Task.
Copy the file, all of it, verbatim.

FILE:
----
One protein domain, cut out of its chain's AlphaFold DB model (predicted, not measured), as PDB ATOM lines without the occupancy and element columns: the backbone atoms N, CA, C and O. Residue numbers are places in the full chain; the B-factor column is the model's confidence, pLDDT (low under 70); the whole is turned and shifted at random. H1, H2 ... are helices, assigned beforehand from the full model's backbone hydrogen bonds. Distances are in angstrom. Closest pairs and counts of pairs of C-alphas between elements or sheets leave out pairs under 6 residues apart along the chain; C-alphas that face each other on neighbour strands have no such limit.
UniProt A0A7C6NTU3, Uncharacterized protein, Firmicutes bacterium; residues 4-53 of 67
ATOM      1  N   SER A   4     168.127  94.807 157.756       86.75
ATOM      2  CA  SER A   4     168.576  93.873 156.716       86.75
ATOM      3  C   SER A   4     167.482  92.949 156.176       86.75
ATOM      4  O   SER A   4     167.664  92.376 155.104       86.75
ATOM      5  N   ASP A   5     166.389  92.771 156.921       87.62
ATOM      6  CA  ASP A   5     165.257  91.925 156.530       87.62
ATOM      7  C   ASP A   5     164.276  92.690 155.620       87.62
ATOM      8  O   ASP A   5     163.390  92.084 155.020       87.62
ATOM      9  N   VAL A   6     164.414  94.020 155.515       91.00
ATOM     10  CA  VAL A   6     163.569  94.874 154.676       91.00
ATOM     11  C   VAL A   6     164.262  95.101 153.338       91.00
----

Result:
One protein domain, cut out of its chain's AlphaFold DB model (predicted, not measured), as PDB ATOM lines without the occupancy and element columns: the backbone atoms N, CA, C and O. Residue numbers are places in the full chain; the B-factor column is the model's confidence, pLDDT (low under 70); the whole is turned and shifted at random. H1, H2 ... are helices, assigned beforehand from the full model's backbone hydrogen bonds. Distances are in angstrom. Closest pairs and counts of pairs of C-alphas between elements or sheets leave out pairs under 6 residues apart along the chain; C-alphas that face each other on neighbour strands have no such limit.
UniProt A0A7C6NTU3, Uncharacterized protein, Firmicutes bacterium; residues 4-53 of 67
ATOM      1  N   SER A   4     168.127  94.807 157.756       86.75
ATOM      2  CA  SER A   4     168.576  93.873 156.716       86.75
ATOM      3  C   SER A   4     167.482  92.949 156.176       86.75
ATOM      4  O   SER A   4     167.664  92.376 155.104       86.75
ATOM      5  N   ASP A   5     166.389  92.771 156.921       87.62
ATOM      6  CA  ASP A   5     165.257  91.925 156.530       87.62
ATOM      7  C   ASP A   5     164.276  92.690 155.620       87.62
ATOM      8  O   ASP A   5     163.390  92.084 155.020       87.62
ATOM      9  N   VAL A   6     164.414  94.020 155.515       91.00
ATOM     10  CA  VAL A   6     163.569  94.874 154.676       91.00
ATOM     11  C   VAL A   6     164.262  95.101 153.338       91.00